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Almost all federal legislation creates winners and losers. Under the Affordable Care Act, physicians and patients who fail to act will be the latter.
Obamacare's key goals to reduce spendingand make healthcare more affordable for the federal governmentare to pay less and charge more.This means lower fees for providers, new taxes, higher premiums, and shifting fiscal responsibility in the form of higher deductibles for patients.
The stakes escalate as House Republicans and Senate Democrats meet in the new budget conference committee established by the October temporary spending bill to avoid another budget and debt-limit showdown. They have until December 13.
Republicans are demanding cuts and changes in Medicare, Medicaid, and Social Security, while Democrats are insisting on at least some new revenue, such as ending various corporate tax breaks.
As a result, the healthcare industry finds itself facing another round of payment cuts on top of Obamacare and the sequestration cuts that were extended by the October budget deal.
The framework for all of this was there all of the time. In black and white. Ignored by proponents. Underscored by opponents. Both confounding the public.
Until now, the public conversation and legislative war has been about the politics of insurance reform, and it has been the wrong conversation, and the wrong war.
It is no longer liberal or conservative, libertarian or progressive. Reality simply doesn't care.
Sadly, the vast majority of physicians and other providers are paralyzed by indecision or are chanting the mantra of denial, all hoping the federal government will stop short and deliver a reprieve.
It won't. This is law, not policy.
If they fail to act, they, and their patients, will be the victims.
Others are taking action by finding ways to mitigate the impact on how much they will be paid by focusing on reducing spending - and keeping as much of the difference as they can.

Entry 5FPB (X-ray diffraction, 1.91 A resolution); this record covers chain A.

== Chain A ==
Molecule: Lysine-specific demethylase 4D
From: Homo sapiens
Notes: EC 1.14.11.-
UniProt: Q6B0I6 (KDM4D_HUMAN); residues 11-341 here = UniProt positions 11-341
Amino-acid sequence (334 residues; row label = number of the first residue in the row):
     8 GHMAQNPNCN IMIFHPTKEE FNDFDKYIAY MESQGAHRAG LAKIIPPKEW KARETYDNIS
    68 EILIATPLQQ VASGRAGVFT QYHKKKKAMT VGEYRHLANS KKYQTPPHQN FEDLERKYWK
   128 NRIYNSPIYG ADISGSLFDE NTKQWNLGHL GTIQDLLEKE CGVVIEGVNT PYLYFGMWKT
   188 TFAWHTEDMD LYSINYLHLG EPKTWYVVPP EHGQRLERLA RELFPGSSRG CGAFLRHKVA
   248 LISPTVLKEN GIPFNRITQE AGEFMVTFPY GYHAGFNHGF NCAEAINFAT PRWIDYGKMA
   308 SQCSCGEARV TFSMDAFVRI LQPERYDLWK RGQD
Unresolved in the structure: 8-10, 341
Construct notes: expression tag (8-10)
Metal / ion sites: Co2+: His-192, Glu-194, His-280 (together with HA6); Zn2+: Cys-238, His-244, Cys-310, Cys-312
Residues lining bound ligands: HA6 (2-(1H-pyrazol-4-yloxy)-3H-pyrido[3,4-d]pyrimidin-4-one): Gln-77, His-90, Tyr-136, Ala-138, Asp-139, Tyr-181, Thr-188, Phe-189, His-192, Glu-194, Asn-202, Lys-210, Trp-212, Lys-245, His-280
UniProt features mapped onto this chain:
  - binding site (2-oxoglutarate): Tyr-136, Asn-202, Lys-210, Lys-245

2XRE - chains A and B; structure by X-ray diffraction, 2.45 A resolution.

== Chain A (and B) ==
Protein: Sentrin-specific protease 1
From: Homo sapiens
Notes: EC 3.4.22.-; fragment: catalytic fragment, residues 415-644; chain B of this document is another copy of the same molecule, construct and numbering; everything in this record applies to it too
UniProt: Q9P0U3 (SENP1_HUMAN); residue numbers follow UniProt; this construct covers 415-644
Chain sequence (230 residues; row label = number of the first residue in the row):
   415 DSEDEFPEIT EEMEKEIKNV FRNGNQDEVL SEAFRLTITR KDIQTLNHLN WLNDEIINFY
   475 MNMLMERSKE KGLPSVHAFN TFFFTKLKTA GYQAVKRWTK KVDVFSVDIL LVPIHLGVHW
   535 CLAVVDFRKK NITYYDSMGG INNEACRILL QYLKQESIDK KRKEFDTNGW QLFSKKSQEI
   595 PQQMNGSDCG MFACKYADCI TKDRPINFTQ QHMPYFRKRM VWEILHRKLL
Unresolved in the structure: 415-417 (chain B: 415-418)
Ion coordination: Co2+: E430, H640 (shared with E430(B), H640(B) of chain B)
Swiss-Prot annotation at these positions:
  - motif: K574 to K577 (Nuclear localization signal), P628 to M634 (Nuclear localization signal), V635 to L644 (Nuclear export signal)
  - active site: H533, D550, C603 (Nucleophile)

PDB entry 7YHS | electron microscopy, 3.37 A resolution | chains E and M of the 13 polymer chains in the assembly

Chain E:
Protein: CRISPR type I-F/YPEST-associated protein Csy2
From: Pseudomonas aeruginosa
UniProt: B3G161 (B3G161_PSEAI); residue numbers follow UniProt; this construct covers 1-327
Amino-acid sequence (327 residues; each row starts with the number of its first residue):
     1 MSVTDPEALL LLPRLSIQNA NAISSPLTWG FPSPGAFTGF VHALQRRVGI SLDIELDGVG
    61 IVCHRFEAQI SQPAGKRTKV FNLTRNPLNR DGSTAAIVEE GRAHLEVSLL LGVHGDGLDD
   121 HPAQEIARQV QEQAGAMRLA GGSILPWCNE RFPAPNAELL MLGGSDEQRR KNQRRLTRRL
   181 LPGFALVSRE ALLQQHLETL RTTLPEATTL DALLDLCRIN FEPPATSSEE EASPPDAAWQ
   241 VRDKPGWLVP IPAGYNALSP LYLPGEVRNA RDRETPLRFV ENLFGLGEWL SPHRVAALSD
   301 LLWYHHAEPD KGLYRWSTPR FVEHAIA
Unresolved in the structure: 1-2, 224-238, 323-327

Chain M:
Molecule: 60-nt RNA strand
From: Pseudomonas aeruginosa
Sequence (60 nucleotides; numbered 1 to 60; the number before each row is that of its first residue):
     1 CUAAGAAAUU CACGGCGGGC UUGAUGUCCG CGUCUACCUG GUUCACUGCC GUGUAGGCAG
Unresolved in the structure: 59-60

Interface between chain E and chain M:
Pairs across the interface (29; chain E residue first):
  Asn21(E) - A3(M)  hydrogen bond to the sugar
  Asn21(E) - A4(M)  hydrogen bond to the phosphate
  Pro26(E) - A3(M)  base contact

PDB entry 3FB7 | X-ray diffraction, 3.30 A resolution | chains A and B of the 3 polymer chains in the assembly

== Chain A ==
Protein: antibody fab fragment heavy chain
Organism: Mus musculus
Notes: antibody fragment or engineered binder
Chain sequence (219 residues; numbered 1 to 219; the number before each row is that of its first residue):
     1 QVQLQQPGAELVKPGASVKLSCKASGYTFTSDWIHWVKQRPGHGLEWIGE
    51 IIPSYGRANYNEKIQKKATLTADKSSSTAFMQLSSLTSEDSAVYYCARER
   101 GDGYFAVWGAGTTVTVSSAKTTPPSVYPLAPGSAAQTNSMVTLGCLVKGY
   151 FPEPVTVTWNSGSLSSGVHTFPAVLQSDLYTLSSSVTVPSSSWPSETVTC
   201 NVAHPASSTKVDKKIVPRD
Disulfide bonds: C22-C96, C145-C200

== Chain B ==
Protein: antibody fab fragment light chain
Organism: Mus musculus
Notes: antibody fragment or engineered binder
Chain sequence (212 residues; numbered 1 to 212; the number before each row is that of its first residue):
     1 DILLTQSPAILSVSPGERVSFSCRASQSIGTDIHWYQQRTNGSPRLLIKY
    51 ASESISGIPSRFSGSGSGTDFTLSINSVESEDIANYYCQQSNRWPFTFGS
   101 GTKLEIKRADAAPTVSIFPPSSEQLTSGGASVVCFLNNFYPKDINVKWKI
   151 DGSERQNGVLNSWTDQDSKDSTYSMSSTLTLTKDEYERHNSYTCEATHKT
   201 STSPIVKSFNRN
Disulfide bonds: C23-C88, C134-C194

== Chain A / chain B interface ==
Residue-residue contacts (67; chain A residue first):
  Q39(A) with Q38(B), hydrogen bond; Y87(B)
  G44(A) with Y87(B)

They key is preventing, stalling, or reversing the progression of chronic disease, and keeping people out of the hospital and emergency department, which represents 80 percent of non-Medicare spending, and 96 percent of Medicare spending.
Those making minor changes under federally sponsored programs will make minor progress. The entrepreneurial transformers will make meaningful progress.
They, to the degree of innovation and transformation they adopt, and their patients, will be the victors.
It won’t be easy, and will require partners that can provide training and technology and participation in a network is a must, but, the industry taking the lead to reduce spending is the only way to survive government action to save itself.
If HHS, CMS, Congress, and the president can get beyond politics and hubris to enable change rather than regulation, we all win.
Otherwise, we will have to find success in spite of Obamacare, Congress, HHS, CMS, and the administration who only know how to regulate and mandate, not enable.
In truth, as an industry, we have brought this upon ourselves through our silence, failure to see and work to fix the crisis already upon us, and, by clinging to a failed system.
So, it was done for us with much more to come.
Now, the question we must each ask is whether we will rise to the challenge or fall into catastrophe.